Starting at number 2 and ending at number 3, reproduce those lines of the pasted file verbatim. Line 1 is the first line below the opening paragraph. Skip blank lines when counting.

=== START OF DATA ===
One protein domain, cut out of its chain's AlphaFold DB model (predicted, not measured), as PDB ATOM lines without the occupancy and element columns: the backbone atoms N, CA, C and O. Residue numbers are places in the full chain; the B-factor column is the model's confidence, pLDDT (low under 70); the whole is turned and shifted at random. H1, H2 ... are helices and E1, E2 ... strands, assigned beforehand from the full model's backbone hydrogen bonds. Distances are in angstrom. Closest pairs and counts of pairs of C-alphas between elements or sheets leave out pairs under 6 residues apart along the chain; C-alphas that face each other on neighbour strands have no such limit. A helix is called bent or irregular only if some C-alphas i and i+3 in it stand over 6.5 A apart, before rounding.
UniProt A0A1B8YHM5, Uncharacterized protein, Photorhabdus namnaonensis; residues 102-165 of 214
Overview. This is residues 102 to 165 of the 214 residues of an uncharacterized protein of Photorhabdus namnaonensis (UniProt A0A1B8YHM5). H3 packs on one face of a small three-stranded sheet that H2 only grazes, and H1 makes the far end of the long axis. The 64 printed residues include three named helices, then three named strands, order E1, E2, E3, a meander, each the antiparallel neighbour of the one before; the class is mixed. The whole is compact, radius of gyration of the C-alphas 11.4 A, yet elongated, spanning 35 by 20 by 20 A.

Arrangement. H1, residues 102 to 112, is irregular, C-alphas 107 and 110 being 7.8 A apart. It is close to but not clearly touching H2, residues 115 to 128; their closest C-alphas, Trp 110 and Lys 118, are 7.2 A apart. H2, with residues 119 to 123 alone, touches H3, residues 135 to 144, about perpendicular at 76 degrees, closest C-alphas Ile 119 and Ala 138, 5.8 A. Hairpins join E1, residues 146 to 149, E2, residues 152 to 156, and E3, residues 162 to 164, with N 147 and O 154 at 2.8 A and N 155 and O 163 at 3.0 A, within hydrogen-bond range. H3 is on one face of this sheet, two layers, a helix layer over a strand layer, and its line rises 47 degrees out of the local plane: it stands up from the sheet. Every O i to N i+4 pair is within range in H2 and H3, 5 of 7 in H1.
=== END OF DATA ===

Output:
Overview. This is residues 102 to 165 of the 214 residues of an uncharacterized protein of Photorhabdus namnaonensis (UniProt A0A1B8YHM5). H3 packs on one face of a small three-stranded sheet that H2 only grazes, and H1 makes the far end of the long axis. The 64 printed residues include three named helices, then three named strands, order E1, E2, E3, a meander, each the antiparallel neighbour of the one before; the class is mixed. The whole is compact, radius of gyration of the C-alphas 11.4 A, yet elongated, spanning 35 by 20 by 20 A.

Arrangement. H1, residues 102 to 112, is irregular, C-alphas 107 and 110 being 7.8 A apart. It is close to but not clearly touching H2, residues 115 to 128; their closest C-alphas, Trp 110 and Lys 118, are 7.2 A apart. H2, with residues 119 to 123 alone, touches H3, residues 135 to 144, about perpendicular at 76 degrees, closest C-alphas Ile 119 and Ala 138, 5.8 A. Hairpins join E1, residues 146 to 149, E2, residues 152 to 156, and E3, residues 162 to 164, with N 147 and O 154 at 2.8 A and N 155 and O 163 at 3.0 A, within hydrogen-bond range. H3 is on one face of this sheet, two layers, a helix layer over a strand layer, and its line rises 47 degrees out of the local plane: it stands up from the sheet. Every O i to N i+4 pair is within range in H2 and H3, 5 of 7 in H1.